‘Molecules’ made of light may be the basis of future computers

September 11, 2015

Researchers show that two photons, depicted in this artist’s conception as waves (left and right), can be locked together at a short distance. Under certain conditions, the photons can form a state resembling a two-atom molecule, represented as the blue dumbbell shape at center. (credit: E. Edwards/JQI)

Photons could travel side by side a specific distance from each other — similar to how two hydrogen atoms sit next to each other in a hydrogen molecule — theoretical physicists from the National Institute of Standards and Technology (NIST) and the University of Maryland (with other collaborators) have shown.

“It’s not a molecule per se, but you can imagine it as having a similar kind of structure,” says NIST’s Alexey Gorshkov. “We’re learning how to build complex states of light that, in turn, can be built into more complex objects. This is the first time anyone has shown how to bind two photons a finite distance apart.

“Lots of modern technologies are based on light, from communication technology to high-definition imaging,” Gorshkov says. “Many of them would be greatly improved if we could engineer interactions between photons.”

For example, the research could lead to new photonic computing systems, replacing slow electrons with light and reducing energy loses in the conversion from electrons to light and back.

“The detailed understanding of the [physics] also opens up an avenue towards understanding the full and much richer many-body problem involving an arbitrary number of photons in any dimension,” the authors state in a paper forthcoming in Physical Review Letters.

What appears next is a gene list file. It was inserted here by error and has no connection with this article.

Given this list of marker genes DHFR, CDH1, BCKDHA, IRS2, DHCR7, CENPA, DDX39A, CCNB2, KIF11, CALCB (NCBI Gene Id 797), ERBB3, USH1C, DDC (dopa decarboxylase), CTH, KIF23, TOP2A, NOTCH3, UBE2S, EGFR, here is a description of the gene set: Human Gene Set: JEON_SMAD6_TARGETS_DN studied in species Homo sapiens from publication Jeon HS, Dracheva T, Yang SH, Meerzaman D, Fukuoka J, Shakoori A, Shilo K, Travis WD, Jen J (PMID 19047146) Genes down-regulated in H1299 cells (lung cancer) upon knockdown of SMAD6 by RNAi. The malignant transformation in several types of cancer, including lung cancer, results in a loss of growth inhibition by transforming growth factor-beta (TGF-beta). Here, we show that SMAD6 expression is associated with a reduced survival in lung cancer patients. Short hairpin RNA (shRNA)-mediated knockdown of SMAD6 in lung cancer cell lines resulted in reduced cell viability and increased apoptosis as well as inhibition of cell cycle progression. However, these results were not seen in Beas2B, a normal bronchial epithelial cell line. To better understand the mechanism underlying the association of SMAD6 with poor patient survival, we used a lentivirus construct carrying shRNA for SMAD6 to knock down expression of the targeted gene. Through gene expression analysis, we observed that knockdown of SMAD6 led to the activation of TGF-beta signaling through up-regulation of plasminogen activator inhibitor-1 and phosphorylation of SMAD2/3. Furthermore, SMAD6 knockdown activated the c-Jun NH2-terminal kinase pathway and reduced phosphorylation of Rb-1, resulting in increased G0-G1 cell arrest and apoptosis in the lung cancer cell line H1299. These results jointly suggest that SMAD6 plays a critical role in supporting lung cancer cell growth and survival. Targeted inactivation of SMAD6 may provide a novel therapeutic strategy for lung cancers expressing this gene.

The findings build on previous research that several team members contributed to before joining NIST. In 2013, collaborators from Harvard, Caltech and MIT found a way to bind two photons together so that one would sit right atop the other, superimposed as they travel.

Abstract of Coulomb bound states of strongly interacting photons

We show that two photons coupled to Rydberg states via electromagnetically induced transparency can interact via an effective Coulomb potential. This interaction gives rise to a continuum of two-body bound states. Within the continuum, metastable bound states are distinguished in analogy with quasi-bound states tunneling through a potential barrier. We find multiple branches of metastable bound states whose energy spectrum is governed by the Coulomb potential, thus obtaining a photonic analogue of the hydrogen atom. Under certain conditions, the wavefunction resembles that of a diatomic molecule in which the two polaritons are separated by a finite “bond length.” These states propagate with a negative group velocity in the medium, allowing for a simple preparation and detection scheme, before they slowly decay to pairs of bound Rydberg atoms.